The Effect of Idaho's Clean Indoor Air Law on Myocardial Infarction Admission Rates in the City of Boise

Publication Date


Type of Culminating Activity


Degree Title

Master of Health Science, Health Services Leadership


Community and Environmental Health

Major Advisor

Sarah Toevs


Christopher Johnson


Conrad Colby


Secondhand smoke (SHS) has been shown to have adverse effects on the heart increasing the risk of an acute myocardial infarction (MI). SHS causes an estimated 53,000 deaths every year and there is evidence that nonsmokers are more susceptible to the deleterious effects of SHS than are current smokers. Although data supports the association between SHS and myocardial infarction rates, there is scant clinical evidence showing that smoking bans decrease myocardial infarction rates.

A ban on smoking in restaurants and other public buildings became effective in the State of Idaho on July 1, 2004. We used this opportunity to study the effect this smoking ban had on myocardial infarction rates in Boise City. Boise is a city of approximately 190,000 with two major hospitals serving the metropolitan area. Boise City residents admitted to either hospital with a primary diagnosis of myocardial infarction during the period of July 1, 2002 through June 30, 2005 were included in the study. Utilizing International Classification of Diseases, ninth revision (ICD-9) codes, we examined admission rates for myocardial infarction. Generalized additive models were run in SAS Proc GAM on daily MI counts using a Poisson distribution and a log link function, and controlled for weather, outdoor air quality, and time. Separate models were run for all patients and non-smokers.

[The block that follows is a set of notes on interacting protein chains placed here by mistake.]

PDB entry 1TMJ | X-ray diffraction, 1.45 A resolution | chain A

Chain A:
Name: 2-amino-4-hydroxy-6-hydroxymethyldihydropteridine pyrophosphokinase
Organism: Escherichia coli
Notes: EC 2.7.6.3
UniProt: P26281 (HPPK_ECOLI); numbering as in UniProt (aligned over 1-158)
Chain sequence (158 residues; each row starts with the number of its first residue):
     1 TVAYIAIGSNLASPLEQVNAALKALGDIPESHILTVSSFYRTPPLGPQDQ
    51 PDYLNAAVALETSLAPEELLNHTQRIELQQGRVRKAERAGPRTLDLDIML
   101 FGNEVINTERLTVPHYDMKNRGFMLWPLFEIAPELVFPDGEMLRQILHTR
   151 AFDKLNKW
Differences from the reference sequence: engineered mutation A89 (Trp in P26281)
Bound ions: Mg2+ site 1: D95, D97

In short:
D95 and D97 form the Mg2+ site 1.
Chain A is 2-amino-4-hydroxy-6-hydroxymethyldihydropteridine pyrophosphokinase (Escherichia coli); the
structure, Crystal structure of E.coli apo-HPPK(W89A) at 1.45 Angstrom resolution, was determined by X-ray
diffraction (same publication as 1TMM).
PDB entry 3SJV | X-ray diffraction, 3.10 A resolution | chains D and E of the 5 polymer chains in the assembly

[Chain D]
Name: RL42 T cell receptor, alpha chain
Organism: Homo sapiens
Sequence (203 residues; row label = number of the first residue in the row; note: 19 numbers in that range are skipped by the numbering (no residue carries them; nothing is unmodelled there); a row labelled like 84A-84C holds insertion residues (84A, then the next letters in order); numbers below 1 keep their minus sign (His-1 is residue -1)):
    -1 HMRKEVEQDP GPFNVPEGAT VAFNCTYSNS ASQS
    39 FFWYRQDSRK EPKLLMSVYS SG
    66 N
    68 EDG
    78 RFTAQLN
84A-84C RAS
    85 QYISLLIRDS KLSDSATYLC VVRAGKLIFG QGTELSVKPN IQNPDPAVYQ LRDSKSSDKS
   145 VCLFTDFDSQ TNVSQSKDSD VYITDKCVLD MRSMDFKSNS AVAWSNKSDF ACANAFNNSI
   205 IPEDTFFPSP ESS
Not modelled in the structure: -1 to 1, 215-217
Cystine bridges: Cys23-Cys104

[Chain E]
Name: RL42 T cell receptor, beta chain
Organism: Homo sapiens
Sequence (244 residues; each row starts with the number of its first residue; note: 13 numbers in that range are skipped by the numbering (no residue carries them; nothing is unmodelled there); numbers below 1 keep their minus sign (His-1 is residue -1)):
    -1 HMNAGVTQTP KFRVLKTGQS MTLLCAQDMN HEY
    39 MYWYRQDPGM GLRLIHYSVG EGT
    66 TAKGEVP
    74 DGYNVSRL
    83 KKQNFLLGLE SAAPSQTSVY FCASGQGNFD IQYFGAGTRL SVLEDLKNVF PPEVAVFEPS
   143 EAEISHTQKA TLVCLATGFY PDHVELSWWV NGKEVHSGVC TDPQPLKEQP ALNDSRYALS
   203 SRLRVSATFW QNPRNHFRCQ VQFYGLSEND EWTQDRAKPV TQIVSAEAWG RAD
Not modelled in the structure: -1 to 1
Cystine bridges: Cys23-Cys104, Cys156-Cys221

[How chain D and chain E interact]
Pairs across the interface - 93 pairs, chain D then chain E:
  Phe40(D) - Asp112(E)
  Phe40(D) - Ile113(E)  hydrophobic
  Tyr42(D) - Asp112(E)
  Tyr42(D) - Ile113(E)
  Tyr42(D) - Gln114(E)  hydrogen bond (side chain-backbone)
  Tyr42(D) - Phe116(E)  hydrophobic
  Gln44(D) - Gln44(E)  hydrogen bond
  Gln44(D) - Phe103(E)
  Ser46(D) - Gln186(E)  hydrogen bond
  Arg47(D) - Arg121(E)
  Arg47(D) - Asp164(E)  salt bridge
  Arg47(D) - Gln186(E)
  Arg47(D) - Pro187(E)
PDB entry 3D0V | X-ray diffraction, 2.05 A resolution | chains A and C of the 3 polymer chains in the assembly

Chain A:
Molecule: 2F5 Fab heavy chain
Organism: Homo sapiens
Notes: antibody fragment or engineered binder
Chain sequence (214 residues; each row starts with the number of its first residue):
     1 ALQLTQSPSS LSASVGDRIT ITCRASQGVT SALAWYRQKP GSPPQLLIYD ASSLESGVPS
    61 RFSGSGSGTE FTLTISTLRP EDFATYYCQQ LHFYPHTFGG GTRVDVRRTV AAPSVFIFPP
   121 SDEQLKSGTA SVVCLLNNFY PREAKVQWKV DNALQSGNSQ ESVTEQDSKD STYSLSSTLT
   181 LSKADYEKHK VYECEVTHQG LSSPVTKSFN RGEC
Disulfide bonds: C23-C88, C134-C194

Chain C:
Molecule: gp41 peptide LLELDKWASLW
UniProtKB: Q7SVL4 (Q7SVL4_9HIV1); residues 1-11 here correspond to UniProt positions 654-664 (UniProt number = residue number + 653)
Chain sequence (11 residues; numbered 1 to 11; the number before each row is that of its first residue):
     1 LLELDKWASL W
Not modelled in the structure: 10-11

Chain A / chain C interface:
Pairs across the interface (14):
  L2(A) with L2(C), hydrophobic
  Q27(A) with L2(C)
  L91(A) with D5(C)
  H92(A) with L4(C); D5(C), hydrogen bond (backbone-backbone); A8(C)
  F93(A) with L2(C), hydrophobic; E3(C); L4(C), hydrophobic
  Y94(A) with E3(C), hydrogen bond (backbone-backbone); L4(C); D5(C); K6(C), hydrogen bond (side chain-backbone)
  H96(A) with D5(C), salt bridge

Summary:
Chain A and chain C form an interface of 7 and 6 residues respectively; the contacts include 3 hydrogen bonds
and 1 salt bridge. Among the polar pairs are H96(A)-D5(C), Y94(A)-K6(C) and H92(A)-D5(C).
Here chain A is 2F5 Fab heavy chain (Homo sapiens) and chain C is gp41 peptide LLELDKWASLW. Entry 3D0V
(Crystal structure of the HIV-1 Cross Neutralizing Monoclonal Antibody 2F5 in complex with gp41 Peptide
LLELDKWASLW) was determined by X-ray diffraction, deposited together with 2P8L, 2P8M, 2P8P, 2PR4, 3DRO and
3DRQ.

There was a total of 808 Boiseans admitted with the diagnosis of MI during the 24 months prior to the smoking ban and a total of 389 admissions in the 12 months post ban for an overall crude rate reduction of 3.6% and a 9.4% crude rate reduction among nonsmokers. After controlling for weather, outdoor air quality and time the MI rate decreased 32% among nonsmokers (p=.002) and 18% among all patients (p=.068).

Idaho’s smoking ban may have decreased the number of MIs among nonsmokers in the City of Boise.

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